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The first of Jo’s invited guests arrived at half past twelve on the dot. Lesley Malcolm and Hilary Bennet were easily recognisable as the mischievous school girls they once had been, only their faces were older. Both had ventured into teaching briefly after school. Lesley in maths at a girl’s day school in the north of England before pursuing a career in banking, where she had met her husband. Hilary had spent several years teaching PT at the English branch of the Chalet School before also leaving to marry. With their respective children now teenagers or on the brink of adolescence, a day off was well earned. Doris Hill arrived shortly after the other two, she had never pursued a career having married and had a family at a young age. Around the new faces Abigail was initially tongue tied and shy, preferring to keep close to Jo, of whom she was now over her initial misgivings. As the afternoon wore on and her understanding of her mother grew Abigail emerged from her shell around the older women and she began to question them as her curiosity grew. Through the words of those who had been there with her, Abigail began to learn to see her mother as the schoolgirl she had been – mischievous, fun loving, caring and always the first to help. They had not provided the deeper meaning and understanding that Abigail had found with Nina, but they had helped her to see her mother as someone who had once been her age.


 


“How did you find it?” asked Jo as they cleared up the afternoon’s chaos later on.


“It was nice,” replied Abigail with a half smile as she gathered a pile of photograph albums up in her arms. “The Chalet School sounds like such a wonderful place to have been, I almost wish I’d been there too. They seemed to have had such fun.”


Jo grinned. “Well, I wouldn’t argue with the time I spent there.”


“It never crossed my mind that boarding school could be like that. I don’t suppose that I’d ever thought it through properly. Auntie Verity never told me much about her school days; dad didn’t like her talking to me about them.” Abigail sighed. “It’s a shame it’s taken him so long to accept that I want to know things about my mother. I didn’t like to ask before, it wasn’t fair on him; but I always wanted to know, I was just afraid of hurting him anymore than he already was.”


“Just like your mother.” Abigail grinned broadly and on impulse enveloped Jo in a bear hug. “What’s that for?”


“Thank you,” said Abigail looking up at the older woman her eyes shining. “For helping me understand.”


Jo laughed. “Just you wait until tomorrow.”


“Why? What have you planned to do to me?”


“You’ll see.”


 


 


Hilda Annersley’s eyes had long since needed glasses, but that aside little had changed since her days as headmistress of the Chalet School. She and Nell Wilson had, admittedly much against their better nature, moved to a retirement village just outside of Armiford a year or so previously. The staff there had hardly been prepared for such an onslaught, particularly from Nell who saw it as an infringement of her civil liberties and was prone to open protest. Hilda, whilst firmly believing in Nell’s stance, preferred an altogether more tactical and subtle approach.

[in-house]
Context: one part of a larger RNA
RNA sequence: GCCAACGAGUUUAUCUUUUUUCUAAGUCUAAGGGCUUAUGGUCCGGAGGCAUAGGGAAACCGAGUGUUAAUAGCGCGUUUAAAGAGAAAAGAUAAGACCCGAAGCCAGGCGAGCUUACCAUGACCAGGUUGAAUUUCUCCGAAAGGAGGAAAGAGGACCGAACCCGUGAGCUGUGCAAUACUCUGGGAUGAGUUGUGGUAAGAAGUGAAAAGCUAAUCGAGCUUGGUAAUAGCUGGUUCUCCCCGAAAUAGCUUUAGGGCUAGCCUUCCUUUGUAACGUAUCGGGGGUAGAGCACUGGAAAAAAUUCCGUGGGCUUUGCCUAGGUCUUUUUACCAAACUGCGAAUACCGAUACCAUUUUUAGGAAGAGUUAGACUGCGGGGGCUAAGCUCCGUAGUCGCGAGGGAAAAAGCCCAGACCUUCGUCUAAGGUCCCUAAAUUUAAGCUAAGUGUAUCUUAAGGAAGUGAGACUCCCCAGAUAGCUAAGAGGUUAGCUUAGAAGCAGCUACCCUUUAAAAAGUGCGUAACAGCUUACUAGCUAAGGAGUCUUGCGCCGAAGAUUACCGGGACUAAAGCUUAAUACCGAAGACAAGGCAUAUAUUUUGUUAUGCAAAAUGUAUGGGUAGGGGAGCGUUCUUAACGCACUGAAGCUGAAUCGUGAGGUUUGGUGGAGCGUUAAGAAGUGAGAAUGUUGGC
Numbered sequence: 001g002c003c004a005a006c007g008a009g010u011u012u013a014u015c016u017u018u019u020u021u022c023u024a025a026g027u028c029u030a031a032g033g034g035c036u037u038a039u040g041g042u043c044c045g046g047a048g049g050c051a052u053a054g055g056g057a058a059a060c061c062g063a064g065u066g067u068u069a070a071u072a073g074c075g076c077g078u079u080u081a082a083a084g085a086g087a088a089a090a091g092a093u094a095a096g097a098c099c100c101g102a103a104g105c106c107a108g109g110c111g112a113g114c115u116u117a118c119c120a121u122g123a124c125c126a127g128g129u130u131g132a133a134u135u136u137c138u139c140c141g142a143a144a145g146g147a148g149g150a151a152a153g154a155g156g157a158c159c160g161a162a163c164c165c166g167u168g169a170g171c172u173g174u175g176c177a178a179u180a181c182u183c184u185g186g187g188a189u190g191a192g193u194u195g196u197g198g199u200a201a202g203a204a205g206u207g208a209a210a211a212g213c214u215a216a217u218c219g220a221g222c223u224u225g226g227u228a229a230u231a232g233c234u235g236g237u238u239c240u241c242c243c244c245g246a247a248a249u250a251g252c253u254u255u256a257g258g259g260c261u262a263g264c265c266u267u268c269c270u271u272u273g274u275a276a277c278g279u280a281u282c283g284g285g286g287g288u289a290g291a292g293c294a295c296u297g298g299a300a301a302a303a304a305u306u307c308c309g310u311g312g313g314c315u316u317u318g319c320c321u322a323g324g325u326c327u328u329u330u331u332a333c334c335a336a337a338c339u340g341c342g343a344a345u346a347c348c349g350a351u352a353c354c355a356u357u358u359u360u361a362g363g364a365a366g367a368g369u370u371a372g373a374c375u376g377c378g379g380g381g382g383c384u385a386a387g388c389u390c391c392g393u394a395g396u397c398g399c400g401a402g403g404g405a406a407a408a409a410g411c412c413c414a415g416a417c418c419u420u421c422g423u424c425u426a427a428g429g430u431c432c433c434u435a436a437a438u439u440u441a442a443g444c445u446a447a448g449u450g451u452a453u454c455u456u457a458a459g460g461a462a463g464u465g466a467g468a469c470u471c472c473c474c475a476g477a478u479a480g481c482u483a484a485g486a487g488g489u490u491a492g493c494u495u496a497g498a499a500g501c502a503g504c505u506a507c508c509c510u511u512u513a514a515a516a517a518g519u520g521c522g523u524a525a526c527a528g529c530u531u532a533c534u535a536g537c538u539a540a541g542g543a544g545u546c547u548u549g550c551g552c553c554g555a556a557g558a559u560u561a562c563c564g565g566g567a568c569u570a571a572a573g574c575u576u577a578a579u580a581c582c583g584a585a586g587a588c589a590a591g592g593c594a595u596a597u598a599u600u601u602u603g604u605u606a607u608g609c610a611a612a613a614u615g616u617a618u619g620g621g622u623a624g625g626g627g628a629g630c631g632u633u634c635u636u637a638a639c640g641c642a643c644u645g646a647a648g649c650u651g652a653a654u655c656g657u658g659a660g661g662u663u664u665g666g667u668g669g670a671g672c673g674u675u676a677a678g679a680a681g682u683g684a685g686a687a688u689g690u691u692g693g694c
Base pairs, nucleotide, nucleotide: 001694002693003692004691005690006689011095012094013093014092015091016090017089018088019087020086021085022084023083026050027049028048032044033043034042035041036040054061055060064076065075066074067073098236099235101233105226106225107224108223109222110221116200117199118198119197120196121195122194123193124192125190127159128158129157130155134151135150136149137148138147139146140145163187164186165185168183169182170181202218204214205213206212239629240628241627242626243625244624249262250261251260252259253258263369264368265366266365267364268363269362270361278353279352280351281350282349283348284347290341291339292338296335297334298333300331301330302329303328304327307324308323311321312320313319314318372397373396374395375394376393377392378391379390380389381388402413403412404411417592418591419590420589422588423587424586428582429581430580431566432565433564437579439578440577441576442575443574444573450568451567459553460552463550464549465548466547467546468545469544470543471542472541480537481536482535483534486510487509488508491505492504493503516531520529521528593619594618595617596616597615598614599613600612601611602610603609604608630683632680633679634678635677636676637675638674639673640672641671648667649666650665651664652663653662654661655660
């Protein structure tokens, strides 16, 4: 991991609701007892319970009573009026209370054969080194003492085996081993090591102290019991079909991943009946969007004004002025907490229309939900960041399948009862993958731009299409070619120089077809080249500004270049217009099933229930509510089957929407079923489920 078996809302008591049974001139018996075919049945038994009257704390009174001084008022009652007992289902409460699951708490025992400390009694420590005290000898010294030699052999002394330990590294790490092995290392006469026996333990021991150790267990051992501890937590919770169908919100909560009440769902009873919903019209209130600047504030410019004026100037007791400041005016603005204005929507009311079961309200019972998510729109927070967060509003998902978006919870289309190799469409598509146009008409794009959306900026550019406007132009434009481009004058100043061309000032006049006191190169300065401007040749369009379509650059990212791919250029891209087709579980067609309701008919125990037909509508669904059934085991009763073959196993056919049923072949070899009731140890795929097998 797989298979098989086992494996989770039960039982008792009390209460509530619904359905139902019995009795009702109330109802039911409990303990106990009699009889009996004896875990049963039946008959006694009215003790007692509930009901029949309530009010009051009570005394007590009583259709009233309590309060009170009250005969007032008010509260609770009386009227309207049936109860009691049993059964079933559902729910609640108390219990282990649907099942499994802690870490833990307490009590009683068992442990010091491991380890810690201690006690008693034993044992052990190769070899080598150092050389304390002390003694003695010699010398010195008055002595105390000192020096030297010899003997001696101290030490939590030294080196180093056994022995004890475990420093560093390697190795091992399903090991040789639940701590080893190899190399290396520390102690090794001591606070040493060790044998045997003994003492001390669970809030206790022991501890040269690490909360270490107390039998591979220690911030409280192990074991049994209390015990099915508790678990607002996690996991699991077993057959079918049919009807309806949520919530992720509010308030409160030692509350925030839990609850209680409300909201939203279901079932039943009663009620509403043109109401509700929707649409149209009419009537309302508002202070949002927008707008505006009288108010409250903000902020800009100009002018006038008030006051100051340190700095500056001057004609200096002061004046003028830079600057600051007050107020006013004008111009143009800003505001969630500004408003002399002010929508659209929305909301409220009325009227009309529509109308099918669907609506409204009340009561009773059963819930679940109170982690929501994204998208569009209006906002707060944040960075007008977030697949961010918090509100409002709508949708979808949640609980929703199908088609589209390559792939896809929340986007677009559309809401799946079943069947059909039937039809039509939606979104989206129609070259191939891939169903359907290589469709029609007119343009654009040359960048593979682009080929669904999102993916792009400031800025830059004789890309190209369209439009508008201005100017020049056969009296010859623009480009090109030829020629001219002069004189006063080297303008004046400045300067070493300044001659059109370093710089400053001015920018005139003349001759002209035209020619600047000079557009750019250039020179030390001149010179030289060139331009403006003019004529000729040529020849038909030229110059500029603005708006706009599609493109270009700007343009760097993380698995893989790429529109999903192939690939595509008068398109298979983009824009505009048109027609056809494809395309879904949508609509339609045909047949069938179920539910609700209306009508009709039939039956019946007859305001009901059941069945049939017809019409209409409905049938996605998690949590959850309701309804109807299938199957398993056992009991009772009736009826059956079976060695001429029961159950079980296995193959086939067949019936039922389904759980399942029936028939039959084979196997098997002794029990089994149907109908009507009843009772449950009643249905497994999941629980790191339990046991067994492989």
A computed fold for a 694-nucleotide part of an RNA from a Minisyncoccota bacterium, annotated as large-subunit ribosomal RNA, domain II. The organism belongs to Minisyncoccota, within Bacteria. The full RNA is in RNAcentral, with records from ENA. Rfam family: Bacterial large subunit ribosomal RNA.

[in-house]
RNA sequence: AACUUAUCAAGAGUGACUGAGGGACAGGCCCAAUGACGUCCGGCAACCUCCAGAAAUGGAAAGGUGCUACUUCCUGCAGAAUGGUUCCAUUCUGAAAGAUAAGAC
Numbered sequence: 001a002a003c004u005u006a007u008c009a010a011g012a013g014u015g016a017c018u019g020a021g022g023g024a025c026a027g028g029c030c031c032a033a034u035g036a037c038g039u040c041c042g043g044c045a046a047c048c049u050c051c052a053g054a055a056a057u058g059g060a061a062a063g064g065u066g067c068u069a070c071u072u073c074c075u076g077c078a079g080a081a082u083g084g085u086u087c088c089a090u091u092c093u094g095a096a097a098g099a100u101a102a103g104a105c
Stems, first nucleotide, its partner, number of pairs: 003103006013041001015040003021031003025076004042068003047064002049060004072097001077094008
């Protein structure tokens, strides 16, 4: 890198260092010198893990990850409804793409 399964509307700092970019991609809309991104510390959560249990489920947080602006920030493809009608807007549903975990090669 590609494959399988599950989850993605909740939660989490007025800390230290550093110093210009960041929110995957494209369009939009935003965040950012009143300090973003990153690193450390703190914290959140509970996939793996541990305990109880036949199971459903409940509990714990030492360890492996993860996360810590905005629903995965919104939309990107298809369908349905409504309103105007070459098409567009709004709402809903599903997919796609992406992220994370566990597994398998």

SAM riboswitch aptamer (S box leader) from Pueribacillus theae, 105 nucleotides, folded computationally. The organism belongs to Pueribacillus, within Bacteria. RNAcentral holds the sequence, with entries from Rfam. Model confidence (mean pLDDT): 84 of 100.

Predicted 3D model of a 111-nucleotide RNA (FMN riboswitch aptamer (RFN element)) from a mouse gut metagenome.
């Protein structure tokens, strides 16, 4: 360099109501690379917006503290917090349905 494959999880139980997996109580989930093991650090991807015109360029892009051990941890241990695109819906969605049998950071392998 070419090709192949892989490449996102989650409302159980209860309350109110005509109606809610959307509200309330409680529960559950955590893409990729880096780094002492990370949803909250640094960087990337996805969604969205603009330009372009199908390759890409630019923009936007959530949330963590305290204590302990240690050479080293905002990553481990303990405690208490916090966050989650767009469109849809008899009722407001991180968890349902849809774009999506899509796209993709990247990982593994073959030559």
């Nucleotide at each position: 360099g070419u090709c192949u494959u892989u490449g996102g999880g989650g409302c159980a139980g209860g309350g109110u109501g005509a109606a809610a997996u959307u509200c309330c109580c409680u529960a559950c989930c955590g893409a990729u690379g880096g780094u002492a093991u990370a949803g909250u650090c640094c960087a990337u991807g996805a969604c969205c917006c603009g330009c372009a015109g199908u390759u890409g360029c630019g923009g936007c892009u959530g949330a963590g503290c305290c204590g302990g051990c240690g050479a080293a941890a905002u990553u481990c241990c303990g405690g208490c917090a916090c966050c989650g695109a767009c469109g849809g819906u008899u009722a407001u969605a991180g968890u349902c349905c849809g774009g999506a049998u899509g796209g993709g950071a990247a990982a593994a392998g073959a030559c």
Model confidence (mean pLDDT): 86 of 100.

“Oh look, another trip to Skegness” remarked Nell with a forced brightness as they passed the notice board on their way to the car park that Sunday lunch time. “I never used to want to go to Skegness, why do they think I want to start going now?”


Hilda chuckled. “Honestly Nell, you’ll get us thrown out of here.”


“I think you’ll find that’s my intention.”


 


In the car park Abigail hopped nervously from one foot to the other. Jo was being too secretive about this for her liking and she had absolutely no idea what they were doing in the car park of a retirement village. It was Jo who noticed Hilda and Nell first since the latter pair were so engrossed in their own conversation they didn’t notice Jo waving wildly at them until they practically collided with her.


 


“Hilda, Nell, lovely to see you both,” said Jo warmly.


“You too Jo,” replied Hilda before she turned to Abigail. “I don’t need to ask who you are,” she said with a soft smile.


 


After mother, Gran and Auntie Jo, there was Miss Annersley and Miss Wilson who provided key guidance in my formative years. In my early years at the Chalet School they were joint Heads, it was only after the school moved to Switzerland and Miss Wilson went to head the finishing branch that Miss Annersley would come to the fore. They complemented each other well as co-heads with their beliefs, principles and desire to do what was best for the school. I held them in the utmost respect, whatever may have gone on behind closed doors they always presented a united front to the rest of the world. I admired their faith in human nature, the belief that there was good in each and every one of us, and their determination to bring this out. I was eternally grateful for their constant faith and support, their efforts to understand, and their unending influence on my life. I couldn’t have asked for better guidance throughout both my school life and the path I chose afterwards. They were the Chalet School, responsible for the way that each of us had turned out. They knew us almost as well as we knew ourselves, our strengths and weaknesses, our hopes and fears.